Current Research in Medicine

What Else do Epileptic Data Reveal

Ramalingam Shanmugam

DOI : 10.3844/amjsp.2011.13.28

Current Research in Medicine

Volume 2, Issue 1

Pages 13-28


Problem statement: Aggregating and analyzing data of all patients using statistical methodologies as often done in macro sense would be not useful when physician’s professional interest was only to provide the best medical care to the patient. For this purpose, individual data of the involved patient should be analyzed and modeled in a micro sense for the physician to notice whether the treatment was helping the particular patient as demonstrated in this article. Understandably, a medical treatment would work in some patients but not in all patients. The physician would be more helped to know whether the treatment worked in a patient. Otherwise, the physician might switch to another treatment for the patient. No appropriate methodology existed in the literature to perform such a profile analysis. Hence, this article introduced a new statistical methodology and demonstrated the methodology using epileptic data. Approach: A probabilistic approach was necessary, as the number of epilepsy seizure in a patient happened to involve a degree of uncertainty. In some patient, the chance for a large number of seizures might be more depending on his/her proneness. The proneness would be a latent and non-measurable factor and hence, it could be captured only as a parameter. The traditional Poisson distribution was not suitable as it assumed homogeneous patients with respect to the proneness. The probability model should match the reality. A generalized Poisson model with an additional parameter to describe individual patient’s proneness was necessary as the article demonstrated. The author introduced such a model and investigated several statistical properties before in another article A new methodology with that probability was devised in this article for assessing the efficacy of a treatment for a chosen patient in epilepsy study. Results: Physicians pondered over whether epilepsy seizure incidences data support their hunch that their treatment was successful for a patient. This kind of case-by-case profiling was necessary to exercise the option of switching to another treatment for the patient. Aggregated medical data analysis of all patients did not help in making decision for a particular patient. The results of this article demonstrated about how the new methodology worked in epilepsy data to confirm when the treatment was successful. Patients, nurses and physicians were eager to develop an early warning system about how successful the treatment was in a patient. Such an early warning system was feasible, after finding the probability pattern of the data, because of the new methodology in this article. The discussions in this article could be emulated for other medical data analysis to address patient’s profile. Conclusions/Recommendations: As demonstrated with an example using epilepsy data, other medical data could be fit, analyzed and interpreted using the incidence rate restricted Poisson model. Not only the incidence rate but also the restriction level on the incidence rate due to the treatment could be estimated and tested. The proximity of the patients could then be identified using the indices based on mapping the principal components of their data as demonstrated in the article.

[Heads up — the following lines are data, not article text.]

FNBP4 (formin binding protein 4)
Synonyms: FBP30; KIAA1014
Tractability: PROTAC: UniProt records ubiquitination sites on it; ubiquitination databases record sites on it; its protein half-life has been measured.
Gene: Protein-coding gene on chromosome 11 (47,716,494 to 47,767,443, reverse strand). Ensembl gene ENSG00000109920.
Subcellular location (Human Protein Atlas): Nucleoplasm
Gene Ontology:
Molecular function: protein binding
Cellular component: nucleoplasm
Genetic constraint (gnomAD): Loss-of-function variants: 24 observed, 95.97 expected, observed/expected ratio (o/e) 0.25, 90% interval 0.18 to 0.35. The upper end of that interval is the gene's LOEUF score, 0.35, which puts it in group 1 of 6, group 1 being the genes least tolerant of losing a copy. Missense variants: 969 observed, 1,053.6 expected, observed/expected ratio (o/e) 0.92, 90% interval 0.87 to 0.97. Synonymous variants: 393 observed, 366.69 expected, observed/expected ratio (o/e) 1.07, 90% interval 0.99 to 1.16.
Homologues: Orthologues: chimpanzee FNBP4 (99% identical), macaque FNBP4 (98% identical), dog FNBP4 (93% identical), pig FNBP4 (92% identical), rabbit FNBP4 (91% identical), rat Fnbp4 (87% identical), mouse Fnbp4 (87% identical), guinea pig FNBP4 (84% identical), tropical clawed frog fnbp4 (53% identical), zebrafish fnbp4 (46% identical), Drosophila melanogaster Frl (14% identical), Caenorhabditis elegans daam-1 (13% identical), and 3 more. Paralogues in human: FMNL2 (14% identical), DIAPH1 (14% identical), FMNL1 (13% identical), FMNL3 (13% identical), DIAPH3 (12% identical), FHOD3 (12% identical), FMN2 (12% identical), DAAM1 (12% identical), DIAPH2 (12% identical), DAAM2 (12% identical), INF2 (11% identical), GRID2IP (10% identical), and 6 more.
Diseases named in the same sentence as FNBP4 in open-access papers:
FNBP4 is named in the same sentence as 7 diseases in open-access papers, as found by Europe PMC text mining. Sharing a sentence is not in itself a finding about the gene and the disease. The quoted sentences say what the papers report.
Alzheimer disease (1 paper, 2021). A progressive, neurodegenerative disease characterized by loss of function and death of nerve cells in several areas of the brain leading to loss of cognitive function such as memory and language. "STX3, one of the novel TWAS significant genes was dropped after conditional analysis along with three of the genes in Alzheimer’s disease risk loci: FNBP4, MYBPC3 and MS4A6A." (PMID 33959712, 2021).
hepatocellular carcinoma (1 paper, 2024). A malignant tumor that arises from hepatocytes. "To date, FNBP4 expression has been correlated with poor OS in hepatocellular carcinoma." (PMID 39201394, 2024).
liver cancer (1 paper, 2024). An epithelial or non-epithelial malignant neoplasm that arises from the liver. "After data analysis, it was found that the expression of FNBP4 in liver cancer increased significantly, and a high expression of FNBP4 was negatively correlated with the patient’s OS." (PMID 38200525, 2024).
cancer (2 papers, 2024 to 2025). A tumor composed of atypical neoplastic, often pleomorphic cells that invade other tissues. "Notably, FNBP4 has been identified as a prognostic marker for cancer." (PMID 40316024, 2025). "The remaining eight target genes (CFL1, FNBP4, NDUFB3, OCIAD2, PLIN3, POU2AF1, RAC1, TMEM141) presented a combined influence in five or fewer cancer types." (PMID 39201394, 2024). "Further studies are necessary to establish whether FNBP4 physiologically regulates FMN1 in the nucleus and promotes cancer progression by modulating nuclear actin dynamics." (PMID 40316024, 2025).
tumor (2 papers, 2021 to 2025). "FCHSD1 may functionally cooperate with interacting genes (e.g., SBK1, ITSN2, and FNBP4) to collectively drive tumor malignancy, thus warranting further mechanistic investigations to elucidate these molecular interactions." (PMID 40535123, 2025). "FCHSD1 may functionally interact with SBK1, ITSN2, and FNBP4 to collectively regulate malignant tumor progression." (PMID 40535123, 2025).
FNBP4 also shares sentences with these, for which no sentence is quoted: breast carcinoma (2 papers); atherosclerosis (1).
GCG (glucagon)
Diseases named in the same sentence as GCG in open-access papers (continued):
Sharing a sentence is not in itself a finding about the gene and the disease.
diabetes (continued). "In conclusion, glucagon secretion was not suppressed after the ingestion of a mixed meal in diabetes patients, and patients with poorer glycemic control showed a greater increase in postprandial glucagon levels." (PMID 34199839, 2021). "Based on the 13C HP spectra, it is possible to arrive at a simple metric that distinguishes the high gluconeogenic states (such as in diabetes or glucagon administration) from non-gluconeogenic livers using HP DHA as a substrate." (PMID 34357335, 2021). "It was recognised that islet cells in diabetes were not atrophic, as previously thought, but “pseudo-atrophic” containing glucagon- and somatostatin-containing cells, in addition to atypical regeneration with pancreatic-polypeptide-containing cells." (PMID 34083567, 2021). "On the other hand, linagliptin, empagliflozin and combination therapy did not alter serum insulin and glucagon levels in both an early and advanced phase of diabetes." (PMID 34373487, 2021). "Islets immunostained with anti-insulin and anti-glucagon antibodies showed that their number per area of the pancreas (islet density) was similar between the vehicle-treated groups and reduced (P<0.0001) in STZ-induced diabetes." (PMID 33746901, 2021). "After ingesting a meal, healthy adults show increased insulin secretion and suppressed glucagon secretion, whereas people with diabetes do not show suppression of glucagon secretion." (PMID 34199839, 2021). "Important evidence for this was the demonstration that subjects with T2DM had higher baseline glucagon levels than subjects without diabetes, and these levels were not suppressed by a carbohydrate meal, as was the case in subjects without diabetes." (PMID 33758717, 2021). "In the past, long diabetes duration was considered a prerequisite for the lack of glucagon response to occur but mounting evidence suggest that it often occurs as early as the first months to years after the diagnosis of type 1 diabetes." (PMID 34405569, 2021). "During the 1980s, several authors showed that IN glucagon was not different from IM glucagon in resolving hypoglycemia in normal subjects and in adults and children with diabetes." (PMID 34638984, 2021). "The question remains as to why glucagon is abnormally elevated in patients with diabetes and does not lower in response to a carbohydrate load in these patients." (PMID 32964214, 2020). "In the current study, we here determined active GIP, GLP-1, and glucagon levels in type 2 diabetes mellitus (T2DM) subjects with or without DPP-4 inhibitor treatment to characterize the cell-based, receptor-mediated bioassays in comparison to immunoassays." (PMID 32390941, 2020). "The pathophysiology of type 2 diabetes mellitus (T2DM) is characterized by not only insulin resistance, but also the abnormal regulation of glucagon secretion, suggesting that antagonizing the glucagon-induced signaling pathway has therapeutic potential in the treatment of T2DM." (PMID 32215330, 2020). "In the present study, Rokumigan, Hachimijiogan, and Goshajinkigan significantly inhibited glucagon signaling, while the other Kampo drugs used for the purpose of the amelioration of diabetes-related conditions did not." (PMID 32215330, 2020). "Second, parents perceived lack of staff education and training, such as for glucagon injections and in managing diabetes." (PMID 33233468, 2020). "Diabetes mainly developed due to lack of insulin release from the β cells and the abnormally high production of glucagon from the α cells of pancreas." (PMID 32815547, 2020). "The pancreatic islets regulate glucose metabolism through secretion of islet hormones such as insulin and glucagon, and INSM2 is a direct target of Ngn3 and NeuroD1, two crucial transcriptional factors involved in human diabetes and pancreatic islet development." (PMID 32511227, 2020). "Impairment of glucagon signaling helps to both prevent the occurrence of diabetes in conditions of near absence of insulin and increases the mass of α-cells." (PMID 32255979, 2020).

© 2011 Ramalingam Shanmugam. This is an open access article distributed under the terms of the Creative Commons Attribution License, which permits unrestricted use, distribution, and reproduction in any medium, provided the original author and source are credited.